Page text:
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Tech workers are increasingly looking to leave Silicon Valley

Tech workers are increasingly looking to leave Silicon Valley

Posted by PanamericanWorld on March 18, 2016

A growing number of engineers and tech workers from the San Francisco Bay Area are looking to leave Silicon Valley for burgeoning tech hubs such as Austin, Texas, and Seattle, Washington, according to a job-search site’s data.

Indeed.com found that the share of searches from within the Bay Area for tech jobs outside of it is on the rise. As of Feb. 1, 35% of tech job searches on Indeed.com from the region were for jobs elsewhere, data from the company shows. That share, which is based on 30-day averages and adjusted for seasonal factors, was up about 30% year-over-year.

The portion of searches for work outside of the Bay Area—which has the most expensive rents in the US—was also highest among people ages 31 to 40, suggesting that people are leaving to find better opportunities elsewhere or to settle down in more affordable areas where they can improve their quality of life.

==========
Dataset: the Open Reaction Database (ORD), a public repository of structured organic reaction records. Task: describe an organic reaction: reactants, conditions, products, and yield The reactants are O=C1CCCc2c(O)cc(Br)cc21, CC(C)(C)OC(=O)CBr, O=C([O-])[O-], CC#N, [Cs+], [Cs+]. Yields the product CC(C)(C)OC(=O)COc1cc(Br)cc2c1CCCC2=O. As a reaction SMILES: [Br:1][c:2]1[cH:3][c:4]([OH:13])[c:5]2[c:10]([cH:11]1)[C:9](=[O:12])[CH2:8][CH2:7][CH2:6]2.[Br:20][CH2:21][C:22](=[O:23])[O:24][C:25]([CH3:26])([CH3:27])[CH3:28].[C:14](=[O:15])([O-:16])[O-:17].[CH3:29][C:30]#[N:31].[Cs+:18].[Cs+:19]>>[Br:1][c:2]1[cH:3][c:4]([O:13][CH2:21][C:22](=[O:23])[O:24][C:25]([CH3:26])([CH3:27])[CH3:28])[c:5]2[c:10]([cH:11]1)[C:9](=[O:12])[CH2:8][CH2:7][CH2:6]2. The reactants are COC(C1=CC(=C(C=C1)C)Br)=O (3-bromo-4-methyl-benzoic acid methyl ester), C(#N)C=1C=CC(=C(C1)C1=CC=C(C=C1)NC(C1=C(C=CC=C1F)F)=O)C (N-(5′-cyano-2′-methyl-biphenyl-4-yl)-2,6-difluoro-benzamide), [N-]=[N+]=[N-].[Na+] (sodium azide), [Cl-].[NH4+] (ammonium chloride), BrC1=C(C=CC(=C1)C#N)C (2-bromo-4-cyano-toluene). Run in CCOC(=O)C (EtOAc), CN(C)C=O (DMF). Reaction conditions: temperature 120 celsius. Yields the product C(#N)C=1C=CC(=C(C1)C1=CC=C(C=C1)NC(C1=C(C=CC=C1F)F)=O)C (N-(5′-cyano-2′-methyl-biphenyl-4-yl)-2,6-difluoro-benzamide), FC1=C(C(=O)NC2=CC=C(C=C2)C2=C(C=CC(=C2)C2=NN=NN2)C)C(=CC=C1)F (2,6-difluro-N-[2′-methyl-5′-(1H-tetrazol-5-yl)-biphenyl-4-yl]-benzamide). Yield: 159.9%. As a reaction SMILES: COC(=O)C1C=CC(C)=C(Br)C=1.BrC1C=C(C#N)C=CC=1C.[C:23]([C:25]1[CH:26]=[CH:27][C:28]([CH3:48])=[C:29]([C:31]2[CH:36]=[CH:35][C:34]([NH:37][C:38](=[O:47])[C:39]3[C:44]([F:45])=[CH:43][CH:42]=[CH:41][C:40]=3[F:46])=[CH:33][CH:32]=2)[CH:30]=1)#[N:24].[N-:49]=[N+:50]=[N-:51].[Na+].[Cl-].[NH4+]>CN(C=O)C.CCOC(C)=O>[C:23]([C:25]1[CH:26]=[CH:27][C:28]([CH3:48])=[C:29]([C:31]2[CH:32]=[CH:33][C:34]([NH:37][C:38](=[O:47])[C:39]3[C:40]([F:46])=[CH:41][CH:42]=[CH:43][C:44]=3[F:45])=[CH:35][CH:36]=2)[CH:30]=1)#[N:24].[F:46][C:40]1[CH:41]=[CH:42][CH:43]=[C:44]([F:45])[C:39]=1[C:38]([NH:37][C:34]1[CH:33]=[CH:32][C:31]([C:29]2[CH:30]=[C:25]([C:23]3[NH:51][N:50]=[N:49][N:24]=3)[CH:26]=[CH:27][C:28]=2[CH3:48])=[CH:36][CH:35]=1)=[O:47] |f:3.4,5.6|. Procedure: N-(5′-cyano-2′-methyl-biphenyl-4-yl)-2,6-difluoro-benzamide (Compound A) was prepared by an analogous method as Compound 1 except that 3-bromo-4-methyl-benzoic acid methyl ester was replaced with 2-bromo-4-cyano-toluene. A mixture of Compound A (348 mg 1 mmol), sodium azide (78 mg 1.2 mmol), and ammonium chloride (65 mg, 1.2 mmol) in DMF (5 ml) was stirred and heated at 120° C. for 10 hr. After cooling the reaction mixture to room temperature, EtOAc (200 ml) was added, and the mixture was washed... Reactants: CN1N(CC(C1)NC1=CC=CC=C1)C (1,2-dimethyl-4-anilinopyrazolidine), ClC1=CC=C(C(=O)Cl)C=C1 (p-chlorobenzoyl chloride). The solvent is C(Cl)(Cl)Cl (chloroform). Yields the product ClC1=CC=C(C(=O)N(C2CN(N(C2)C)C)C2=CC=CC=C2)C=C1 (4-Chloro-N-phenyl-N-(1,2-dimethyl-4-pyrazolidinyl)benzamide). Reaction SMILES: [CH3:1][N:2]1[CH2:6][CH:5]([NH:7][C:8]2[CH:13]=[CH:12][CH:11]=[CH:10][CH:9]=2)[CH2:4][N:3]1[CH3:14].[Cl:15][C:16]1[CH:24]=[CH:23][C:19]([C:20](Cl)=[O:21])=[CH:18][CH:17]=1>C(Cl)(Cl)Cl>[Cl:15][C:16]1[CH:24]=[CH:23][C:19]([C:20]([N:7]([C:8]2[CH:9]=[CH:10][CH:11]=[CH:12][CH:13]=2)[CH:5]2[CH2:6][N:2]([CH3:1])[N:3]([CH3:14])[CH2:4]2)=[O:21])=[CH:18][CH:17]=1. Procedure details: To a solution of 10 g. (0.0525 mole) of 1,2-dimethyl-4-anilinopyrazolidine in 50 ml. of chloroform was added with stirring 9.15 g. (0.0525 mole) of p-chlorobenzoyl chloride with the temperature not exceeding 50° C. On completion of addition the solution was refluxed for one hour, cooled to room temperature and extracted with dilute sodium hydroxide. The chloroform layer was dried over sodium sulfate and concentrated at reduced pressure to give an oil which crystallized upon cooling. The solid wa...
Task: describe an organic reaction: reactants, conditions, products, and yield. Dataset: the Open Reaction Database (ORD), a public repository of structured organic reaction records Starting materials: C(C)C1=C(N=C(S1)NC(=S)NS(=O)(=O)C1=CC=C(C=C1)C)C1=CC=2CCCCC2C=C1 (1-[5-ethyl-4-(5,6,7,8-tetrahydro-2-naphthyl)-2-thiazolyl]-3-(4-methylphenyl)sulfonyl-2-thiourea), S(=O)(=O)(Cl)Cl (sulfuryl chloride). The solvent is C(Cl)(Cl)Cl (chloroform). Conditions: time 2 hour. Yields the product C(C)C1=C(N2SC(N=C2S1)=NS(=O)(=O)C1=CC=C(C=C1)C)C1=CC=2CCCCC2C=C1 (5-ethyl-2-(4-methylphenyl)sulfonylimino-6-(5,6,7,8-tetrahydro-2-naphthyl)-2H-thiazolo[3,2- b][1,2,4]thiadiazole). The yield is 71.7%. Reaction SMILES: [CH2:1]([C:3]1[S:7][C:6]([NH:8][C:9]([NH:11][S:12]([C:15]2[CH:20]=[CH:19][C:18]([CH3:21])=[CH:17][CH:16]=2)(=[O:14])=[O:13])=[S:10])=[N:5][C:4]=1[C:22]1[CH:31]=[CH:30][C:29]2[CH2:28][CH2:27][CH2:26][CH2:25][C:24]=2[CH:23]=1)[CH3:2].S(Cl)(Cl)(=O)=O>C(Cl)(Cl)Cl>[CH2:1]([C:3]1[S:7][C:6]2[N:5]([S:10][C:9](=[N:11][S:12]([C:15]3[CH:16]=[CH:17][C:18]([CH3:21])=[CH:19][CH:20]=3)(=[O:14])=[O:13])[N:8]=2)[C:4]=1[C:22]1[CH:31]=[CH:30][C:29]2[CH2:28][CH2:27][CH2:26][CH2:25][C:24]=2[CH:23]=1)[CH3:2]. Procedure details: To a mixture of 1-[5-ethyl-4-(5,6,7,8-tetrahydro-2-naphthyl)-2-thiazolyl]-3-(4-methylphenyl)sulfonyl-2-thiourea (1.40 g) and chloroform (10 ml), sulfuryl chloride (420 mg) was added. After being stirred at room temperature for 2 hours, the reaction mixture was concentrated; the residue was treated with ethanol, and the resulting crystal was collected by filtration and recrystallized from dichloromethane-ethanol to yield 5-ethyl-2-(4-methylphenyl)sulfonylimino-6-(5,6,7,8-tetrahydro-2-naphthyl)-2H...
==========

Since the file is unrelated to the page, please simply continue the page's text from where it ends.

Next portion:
“In the Bay Area, there’s been such enormous growth and opportunity that it’s created some challenges for happiness,” Paul D’Arcy, senior vice president at Indeed.com, told Quartz. “Job searchers are always balancing opportunity and happiness. As people think about what the right fit for them is, housing, traffic, and quality of life are really important factors.”

This trend doesn’t diminish Silicon Valley as a tech hub, D’Arcy said—66% of tech job searches were still for work within the Bay Area, and people from other parts of the country are migrating to the region every day. Rather, it speaks to the growth of technology opportunities around the US.

The most-searched places outside of California were major cities—New York, for example—and more affordable places with growing tech communities, including Austin and Seattle.

“It’s amazing to see other places that are small up very high,” D’Arcy said. “That reflects other strong tech centers that are perceived as having a higher quality of life.”

D’Arcy said this type of migration—from big to smaller cities—is common around the world. The same patterns can be found in the UK and Germany, for example, with people moving from London to Cambridge and Berlin to Munich.

And where the talent goes, companies follow. We’re seeing this already with tech giants like Facebook opening offices in Austin and Seattle, and Google leasing space in downtown Portland.

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